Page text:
100% Efficiency is Not the Goal

As we do in each of our trips to benchmark the best lean companies in Japan, on our latest trip in March we visited Toyota. One of the surprising things to come out of this visit and later on our Q&A time with them was that Toyota doesn’t want their line to operate at 100%.
To Toyota, 100% efficiency means that the employees are not stopping the line. They are not finding opportunities for kaizen. The manager there told us that they think a good goal is 97% or 15 minutes of downtime in 8 hours. This efficiency number indicates to the management that the workers are hungry to find defects and problems. They have the mindset and eyes for kaizen.
A little background information. In a Lean Manufacturing facility, the idea is to stop the production whenever a defect is found. This is called Jidoka, and it is how people ensure built-in quality. This is often done by pulling on a cord or pushing a button to stop the production line. The defect or problem is fixed and then the line gets moving again. Workers are told that besides their normal job of value-added work, another part of their job is to “stop the line” when something is not right.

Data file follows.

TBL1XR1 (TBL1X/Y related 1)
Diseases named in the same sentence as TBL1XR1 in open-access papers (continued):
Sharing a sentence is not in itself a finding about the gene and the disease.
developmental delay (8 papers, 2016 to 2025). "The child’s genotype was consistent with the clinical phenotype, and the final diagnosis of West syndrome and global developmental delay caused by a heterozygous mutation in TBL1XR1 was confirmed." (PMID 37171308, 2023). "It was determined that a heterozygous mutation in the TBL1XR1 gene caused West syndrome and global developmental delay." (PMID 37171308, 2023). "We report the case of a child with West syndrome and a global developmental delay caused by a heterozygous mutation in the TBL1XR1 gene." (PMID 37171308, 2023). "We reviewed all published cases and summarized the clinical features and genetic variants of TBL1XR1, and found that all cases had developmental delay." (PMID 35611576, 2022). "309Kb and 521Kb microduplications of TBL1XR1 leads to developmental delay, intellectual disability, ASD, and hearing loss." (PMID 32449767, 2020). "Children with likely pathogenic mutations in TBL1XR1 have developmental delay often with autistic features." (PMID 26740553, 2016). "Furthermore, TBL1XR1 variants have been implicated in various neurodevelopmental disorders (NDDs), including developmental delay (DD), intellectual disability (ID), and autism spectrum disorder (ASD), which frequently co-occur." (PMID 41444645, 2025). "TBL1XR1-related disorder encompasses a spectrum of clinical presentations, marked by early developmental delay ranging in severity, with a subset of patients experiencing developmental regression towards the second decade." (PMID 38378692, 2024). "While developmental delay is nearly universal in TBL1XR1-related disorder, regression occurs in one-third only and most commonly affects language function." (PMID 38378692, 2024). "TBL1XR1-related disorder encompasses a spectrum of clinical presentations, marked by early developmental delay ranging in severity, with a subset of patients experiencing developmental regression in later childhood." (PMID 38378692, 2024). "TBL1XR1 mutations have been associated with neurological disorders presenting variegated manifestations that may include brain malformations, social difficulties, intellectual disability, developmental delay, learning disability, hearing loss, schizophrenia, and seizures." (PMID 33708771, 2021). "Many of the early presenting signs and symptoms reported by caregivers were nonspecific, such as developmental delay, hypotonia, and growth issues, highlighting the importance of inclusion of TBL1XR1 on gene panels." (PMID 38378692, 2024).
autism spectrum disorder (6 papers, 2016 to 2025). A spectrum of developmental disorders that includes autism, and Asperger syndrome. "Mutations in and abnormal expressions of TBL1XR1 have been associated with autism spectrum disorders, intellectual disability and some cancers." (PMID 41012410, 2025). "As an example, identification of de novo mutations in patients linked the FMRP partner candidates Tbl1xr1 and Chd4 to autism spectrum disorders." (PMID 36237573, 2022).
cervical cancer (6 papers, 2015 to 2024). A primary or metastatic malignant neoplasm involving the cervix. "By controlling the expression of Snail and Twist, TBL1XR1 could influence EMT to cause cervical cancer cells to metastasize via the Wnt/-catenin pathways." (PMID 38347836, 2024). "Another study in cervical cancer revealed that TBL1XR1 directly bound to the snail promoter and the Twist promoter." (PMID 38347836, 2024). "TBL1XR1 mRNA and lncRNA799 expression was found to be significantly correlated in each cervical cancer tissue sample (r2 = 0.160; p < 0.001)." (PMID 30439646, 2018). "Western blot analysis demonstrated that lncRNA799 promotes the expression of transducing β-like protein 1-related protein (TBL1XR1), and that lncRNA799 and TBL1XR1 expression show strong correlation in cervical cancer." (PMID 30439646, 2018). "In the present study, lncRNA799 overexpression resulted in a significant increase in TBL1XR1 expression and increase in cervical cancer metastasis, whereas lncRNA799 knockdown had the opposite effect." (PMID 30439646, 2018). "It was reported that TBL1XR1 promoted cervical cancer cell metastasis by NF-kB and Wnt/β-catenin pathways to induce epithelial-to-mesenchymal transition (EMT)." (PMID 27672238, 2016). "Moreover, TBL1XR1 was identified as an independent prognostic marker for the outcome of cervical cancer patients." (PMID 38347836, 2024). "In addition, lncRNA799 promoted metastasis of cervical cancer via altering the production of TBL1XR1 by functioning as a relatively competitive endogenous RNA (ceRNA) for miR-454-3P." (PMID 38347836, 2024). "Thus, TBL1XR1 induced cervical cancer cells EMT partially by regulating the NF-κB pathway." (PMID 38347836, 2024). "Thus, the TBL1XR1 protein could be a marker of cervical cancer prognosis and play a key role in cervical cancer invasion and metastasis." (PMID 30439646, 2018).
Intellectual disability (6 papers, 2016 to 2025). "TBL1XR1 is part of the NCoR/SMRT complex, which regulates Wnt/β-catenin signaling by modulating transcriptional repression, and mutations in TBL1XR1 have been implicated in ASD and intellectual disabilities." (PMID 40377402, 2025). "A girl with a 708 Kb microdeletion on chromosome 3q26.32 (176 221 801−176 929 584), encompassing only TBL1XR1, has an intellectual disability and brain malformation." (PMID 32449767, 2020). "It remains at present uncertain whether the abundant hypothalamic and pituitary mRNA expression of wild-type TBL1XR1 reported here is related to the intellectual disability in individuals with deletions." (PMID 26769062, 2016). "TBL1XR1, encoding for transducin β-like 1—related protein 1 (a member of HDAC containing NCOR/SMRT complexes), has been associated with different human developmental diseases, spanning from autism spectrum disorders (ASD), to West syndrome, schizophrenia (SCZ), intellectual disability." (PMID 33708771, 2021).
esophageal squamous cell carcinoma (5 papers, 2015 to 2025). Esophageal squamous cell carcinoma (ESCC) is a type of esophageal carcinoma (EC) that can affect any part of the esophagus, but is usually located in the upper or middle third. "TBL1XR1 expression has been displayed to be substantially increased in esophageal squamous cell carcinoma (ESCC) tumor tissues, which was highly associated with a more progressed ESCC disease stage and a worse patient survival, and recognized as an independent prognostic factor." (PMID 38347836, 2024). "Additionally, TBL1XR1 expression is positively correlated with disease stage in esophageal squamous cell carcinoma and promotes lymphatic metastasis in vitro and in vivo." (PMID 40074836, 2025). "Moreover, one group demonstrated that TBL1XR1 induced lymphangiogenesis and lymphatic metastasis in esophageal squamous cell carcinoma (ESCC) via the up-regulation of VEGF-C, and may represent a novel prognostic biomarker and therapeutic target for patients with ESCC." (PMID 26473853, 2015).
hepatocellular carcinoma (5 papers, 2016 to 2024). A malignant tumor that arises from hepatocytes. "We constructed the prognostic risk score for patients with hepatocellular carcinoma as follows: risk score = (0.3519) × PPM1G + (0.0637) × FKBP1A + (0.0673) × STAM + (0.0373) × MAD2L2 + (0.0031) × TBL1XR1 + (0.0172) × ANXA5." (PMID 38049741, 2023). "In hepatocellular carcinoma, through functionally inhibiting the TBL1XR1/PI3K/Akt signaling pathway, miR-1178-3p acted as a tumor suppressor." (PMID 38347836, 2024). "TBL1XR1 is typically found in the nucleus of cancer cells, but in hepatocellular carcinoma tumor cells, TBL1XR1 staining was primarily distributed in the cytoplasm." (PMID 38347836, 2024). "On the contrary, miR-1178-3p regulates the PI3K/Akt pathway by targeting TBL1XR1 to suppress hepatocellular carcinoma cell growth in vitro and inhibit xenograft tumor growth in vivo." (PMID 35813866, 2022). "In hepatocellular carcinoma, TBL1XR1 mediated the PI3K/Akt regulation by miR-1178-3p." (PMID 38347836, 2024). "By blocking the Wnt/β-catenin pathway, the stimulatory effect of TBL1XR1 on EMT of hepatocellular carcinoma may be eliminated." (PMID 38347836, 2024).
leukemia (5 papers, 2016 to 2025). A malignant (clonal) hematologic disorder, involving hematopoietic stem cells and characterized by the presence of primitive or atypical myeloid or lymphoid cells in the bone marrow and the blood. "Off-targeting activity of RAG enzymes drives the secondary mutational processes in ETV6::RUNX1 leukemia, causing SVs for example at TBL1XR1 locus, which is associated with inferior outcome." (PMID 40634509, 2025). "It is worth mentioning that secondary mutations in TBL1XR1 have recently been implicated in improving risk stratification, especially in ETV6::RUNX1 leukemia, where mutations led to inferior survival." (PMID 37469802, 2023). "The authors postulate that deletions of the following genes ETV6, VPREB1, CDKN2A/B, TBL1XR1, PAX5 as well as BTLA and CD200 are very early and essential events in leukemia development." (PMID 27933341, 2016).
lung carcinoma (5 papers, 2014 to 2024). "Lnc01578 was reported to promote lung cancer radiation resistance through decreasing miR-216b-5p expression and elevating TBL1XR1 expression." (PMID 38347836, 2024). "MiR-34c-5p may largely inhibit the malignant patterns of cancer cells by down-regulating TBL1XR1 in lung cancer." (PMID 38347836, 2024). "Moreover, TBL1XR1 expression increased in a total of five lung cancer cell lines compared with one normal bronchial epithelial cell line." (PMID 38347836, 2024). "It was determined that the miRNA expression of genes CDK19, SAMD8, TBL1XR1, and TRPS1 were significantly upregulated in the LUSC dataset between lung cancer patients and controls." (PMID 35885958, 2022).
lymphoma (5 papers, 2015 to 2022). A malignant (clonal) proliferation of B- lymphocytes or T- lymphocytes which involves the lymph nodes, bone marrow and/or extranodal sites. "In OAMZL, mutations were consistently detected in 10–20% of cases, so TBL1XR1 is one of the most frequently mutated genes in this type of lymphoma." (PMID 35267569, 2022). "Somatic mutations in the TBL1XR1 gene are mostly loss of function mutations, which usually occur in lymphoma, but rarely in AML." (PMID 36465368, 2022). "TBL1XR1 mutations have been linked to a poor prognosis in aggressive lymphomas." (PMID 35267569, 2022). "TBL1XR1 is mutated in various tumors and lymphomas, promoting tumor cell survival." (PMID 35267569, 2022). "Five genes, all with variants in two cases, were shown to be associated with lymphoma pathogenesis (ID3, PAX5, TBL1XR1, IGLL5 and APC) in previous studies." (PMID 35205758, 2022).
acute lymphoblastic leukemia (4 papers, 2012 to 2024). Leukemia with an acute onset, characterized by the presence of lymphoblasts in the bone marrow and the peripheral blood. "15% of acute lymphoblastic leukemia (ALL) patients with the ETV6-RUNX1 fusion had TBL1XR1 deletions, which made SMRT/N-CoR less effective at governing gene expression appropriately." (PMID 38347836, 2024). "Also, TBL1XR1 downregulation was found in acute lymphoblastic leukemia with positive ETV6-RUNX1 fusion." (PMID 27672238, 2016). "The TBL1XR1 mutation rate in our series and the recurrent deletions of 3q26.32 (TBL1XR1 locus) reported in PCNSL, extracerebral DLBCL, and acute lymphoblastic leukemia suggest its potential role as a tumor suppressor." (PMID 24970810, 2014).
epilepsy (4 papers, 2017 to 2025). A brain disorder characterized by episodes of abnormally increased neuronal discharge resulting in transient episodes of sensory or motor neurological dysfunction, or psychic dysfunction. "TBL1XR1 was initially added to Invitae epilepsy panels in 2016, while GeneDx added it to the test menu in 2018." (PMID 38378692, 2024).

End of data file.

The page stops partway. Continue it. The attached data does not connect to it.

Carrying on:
There is a healthy tug of war between workers and managers. Workers are told “stop the line!” Managers who are told “don’t let the workers stop the line” This means not that workers are scolded by managers when the line stops, but that managers should actively find ways to error proof and make it harder to find problems because there are fewer problems.
To have daily, persistent kaizen, 100% efficiency (or line uptime) is not the goal. This is yet another counterintuitive lesson from Toyota, the masters of Lean.